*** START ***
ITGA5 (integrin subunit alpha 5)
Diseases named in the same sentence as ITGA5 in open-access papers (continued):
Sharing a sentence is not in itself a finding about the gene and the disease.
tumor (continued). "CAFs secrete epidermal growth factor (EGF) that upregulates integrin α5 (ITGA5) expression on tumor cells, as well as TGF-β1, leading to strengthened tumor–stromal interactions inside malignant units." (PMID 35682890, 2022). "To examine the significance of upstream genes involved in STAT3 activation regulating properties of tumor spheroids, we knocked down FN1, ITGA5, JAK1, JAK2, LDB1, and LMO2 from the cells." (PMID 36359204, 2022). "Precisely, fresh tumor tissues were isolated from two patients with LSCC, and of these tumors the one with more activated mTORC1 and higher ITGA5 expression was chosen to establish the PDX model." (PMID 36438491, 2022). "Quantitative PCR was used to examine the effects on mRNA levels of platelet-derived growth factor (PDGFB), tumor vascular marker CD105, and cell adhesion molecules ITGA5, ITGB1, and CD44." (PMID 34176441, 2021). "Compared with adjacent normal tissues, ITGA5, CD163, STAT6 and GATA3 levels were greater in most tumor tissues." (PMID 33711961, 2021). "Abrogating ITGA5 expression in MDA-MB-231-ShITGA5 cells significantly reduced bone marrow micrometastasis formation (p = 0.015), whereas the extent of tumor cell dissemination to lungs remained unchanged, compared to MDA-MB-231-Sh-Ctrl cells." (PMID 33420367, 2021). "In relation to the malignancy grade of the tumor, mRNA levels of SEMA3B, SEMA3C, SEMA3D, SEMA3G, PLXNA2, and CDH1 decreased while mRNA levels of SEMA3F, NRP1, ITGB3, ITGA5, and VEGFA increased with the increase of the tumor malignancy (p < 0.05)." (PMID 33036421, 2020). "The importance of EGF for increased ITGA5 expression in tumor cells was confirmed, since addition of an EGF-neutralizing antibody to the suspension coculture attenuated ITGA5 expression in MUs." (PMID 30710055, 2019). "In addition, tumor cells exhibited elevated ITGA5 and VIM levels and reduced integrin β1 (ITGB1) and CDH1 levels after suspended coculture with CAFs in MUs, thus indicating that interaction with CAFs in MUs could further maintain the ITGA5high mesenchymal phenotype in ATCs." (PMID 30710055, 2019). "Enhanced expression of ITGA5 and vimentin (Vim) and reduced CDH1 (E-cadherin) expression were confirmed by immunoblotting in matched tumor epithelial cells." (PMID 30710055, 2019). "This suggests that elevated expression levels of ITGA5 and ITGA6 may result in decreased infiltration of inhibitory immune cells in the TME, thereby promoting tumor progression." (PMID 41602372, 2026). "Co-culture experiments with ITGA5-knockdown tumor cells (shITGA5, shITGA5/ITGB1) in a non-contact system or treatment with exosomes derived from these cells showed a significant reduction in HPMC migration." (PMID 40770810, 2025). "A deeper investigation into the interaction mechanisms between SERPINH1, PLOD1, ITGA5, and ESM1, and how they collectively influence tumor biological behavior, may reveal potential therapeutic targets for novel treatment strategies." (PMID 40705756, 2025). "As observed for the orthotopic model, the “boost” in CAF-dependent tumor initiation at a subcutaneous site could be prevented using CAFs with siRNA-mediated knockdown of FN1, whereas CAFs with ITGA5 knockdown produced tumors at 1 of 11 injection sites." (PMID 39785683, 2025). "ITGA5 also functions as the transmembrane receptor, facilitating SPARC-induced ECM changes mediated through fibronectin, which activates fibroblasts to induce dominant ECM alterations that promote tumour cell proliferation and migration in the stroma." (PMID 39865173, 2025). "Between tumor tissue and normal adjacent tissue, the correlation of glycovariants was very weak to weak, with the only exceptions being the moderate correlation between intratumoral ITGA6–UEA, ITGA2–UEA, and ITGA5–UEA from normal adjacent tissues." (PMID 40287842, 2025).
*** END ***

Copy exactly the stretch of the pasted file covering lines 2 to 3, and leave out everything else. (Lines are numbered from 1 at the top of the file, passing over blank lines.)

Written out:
Diseases named in the same sentence as ITGA5 in open-access papers (continued):
Sharing a sentence is not in itself a finding about the gene and the disease.